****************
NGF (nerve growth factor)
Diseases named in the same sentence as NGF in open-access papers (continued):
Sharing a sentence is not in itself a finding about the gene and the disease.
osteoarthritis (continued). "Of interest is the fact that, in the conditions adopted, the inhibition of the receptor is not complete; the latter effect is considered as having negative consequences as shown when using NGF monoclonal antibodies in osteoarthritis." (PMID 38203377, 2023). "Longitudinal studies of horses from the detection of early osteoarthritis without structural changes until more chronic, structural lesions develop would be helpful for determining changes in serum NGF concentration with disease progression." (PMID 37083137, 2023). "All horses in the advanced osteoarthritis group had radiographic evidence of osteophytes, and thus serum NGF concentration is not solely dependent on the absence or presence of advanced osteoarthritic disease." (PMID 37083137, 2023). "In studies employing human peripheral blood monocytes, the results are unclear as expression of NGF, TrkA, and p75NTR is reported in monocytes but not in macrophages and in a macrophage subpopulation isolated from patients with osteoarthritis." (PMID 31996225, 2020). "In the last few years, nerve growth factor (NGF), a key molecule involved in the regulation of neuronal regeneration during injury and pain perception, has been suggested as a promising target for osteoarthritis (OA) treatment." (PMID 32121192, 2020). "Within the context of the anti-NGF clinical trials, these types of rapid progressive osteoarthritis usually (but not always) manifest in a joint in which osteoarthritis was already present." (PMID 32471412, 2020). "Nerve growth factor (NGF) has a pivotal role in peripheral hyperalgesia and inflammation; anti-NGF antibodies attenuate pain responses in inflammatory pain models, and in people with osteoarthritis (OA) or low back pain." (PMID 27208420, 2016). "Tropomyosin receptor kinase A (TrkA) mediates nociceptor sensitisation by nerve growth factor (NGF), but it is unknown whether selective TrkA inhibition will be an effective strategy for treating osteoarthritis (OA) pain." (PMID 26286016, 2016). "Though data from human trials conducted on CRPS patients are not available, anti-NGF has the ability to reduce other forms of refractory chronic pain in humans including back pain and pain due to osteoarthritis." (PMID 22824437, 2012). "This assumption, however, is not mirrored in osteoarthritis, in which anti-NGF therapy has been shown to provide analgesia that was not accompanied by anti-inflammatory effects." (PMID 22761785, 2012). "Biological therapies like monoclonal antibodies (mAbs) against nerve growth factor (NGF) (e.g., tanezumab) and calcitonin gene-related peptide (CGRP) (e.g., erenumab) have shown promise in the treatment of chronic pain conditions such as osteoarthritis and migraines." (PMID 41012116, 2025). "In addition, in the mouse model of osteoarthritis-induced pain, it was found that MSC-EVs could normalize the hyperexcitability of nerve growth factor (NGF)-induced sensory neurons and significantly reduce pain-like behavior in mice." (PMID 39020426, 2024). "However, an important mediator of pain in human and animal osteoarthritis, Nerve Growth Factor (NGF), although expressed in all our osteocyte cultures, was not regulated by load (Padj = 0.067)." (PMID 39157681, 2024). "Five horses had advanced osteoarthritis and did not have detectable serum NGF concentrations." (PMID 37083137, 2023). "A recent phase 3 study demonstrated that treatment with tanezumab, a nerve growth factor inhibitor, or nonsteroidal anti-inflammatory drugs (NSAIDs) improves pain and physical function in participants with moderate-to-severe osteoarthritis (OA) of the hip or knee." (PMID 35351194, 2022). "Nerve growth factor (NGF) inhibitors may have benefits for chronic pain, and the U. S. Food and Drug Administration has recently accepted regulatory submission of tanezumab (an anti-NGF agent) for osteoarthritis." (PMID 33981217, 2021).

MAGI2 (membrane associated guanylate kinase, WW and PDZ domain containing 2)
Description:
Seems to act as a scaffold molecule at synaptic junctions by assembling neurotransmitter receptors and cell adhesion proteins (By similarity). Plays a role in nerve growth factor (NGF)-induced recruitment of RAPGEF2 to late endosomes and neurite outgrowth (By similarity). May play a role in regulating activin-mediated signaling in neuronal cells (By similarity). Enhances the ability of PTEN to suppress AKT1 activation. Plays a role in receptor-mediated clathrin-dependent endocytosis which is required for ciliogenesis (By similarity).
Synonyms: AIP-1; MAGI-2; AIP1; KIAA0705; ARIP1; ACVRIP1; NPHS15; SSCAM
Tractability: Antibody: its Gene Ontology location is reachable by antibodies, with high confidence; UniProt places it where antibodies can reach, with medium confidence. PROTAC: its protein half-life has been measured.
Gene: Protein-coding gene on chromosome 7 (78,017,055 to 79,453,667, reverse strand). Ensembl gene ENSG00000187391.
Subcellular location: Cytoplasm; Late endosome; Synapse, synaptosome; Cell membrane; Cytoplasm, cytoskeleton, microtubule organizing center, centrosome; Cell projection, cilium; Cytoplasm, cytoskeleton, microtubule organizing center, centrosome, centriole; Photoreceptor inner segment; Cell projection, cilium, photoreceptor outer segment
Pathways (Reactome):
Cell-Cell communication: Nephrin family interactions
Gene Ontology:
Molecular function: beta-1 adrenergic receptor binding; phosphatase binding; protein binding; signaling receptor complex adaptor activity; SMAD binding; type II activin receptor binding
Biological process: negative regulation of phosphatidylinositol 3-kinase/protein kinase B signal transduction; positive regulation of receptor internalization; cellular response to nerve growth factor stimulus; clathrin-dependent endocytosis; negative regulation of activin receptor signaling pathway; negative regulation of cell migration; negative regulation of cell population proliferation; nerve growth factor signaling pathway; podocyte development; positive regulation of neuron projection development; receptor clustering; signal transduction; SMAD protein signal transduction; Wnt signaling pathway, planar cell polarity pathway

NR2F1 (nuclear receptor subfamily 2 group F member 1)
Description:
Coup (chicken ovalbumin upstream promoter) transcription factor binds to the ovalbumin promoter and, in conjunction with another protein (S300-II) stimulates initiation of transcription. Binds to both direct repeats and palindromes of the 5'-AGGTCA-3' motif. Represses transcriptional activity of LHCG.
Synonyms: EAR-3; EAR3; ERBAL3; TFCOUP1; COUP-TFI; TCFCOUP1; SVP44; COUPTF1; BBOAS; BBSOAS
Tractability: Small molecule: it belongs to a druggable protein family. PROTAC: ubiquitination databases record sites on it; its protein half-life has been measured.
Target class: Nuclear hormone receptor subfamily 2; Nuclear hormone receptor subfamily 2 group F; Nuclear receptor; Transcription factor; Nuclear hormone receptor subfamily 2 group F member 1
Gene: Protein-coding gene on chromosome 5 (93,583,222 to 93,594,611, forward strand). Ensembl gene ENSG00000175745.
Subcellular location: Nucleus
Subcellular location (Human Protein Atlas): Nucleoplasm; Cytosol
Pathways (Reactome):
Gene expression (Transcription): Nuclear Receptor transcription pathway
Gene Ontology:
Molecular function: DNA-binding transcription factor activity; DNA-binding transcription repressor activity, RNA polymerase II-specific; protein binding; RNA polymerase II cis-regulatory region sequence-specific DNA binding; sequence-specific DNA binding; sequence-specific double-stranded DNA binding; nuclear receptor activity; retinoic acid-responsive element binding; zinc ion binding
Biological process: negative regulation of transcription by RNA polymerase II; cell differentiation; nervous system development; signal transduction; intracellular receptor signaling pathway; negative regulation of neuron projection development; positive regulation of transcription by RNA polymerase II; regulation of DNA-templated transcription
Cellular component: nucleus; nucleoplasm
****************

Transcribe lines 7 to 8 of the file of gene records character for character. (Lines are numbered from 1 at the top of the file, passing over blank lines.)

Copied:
Seems to act as a scaffold molecule at synaptic junctions by assembling neurotransmitter receptors and cell adhesion proteins (By similarity). Plays a role in nerve growth factor (NGF)-induced recruitment of RAPGEF2 to late endosomes and neurite outgrowth (By similarity). May play a role in regulating activin-mediated signaling in neuronal cells (By similarity). Enhances the ability of PTEN to suppress AKT1 activation. Plays a role in receptor-mediated clathrin-dependent endocytosis which is required for ciliogenesis (By similarity).
Synonyms: AIP-1; MAGI-2; AIP1; KIAA0705; ARIP1; ACVRIP1; NPHS15; SSCAM